August 31, 2005

When Disaster Planning Is Auto-Centric

Often, people who are safe and far away from a disaster zone will look at the victims on TV and wonder: Why they didn't leave? Yes, sometimes it's bravado, or stubornness, or disbelief (expecting another false alarm), or a desire to protect their belongings. But in the case of New Orleans before Katrina, there was another problem: People were told to evacuate the city, but given no means to get out except their own cars. And a lot of people don't own cars.

Maybe they were poor, or elderly, or disabled, or in some cases not interested in the costs and obligations of owning a motorize vehicles. Some were tourists who didn't happen to rent a car, because they were in an urban area where it was cheaper to take public transportation and cabs. But it appears that the New Orleans disaster evacuation plan simply told them to get out of town. If they didn't have the means or money to do so, they were left behind.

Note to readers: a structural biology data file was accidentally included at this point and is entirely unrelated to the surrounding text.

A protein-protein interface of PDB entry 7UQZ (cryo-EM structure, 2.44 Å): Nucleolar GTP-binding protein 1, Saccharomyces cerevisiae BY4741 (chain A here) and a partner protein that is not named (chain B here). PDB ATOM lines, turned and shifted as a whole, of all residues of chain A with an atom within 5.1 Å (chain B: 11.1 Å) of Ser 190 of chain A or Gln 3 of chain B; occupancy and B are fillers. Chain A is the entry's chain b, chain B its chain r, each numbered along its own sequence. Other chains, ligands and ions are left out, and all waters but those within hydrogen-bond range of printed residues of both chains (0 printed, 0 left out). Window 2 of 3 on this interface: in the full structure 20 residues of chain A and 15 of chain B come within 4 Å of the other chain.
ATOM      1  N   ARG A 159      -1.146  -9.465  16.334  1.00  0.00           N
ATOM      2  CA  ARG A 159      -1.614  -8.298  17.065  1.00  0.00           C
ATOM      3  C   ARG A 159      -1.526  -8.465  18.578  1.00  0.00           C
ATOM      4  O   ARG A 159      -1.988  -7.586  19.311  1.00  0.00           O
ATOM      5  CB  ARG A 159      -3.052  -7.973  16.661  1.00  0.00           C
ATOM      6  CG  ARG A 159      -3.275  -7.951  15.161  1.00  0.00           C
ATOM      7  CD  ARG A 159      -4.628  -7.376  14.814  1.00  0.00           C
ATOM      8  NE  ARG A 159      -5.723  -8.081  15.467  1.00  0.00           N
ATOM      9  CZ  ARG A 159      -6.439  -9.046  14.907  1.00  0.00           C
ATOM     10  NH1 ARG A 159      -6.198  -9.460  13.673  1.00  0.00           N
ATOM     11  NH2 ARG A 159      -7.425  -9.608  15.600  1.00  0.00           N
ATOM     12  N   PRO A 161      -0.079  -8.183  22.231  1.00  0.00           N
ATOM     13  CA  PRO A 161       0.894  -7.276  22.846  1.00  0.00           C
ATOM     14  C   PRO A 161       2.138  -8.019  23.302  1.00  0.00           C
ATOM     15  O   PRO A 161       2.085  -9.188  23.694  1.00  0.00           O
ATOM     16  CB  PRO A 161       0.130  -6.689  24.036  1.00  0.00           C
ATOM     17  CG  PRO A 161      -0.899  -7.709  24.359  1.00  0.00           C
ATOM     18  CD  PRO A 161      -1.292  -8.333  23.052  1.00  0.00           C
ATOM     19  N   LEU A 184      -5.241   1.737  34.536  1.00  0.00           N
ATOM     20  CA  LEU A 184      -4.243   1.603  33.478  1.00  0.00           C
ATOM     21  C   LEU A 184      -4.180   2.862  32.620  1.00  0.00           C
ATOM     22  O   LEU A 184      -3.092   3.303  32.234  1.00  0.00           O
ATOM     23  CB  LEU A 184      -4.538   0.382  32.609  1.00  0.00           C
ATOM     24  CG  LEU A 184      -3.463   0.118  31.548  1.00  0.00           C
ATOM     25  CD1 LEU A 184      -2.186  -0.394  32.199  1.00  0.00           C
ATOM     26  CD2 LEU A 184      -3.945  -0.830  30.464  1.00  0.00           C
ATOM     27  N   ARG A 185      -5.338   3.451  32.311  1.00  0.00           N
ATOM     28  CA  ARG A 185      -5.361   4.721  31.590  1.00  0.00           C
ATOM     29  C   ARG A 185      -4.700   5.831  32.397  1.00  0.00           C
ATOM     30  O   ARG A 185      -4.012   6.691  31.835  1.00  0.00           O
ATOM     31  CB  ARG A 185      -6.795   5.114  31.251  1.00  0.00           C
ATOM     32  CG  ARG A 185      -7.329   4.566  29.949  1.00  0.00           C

This is what happens when a society becomes so auto-centric that the natural assumption is everyone must own their own private vehicles. Roads out of the city were jammed for hours with all those private cars; but many other residents were forced to suffer the grave dangers of a life-threatening storm in a below-sea-level city because they didn't own an automobile.

In major urban areas, a reasonably high percentage of people don't have cars or immediate access to cars. It seems to me we need to look at that issue as we're doing Homeland Security planning.

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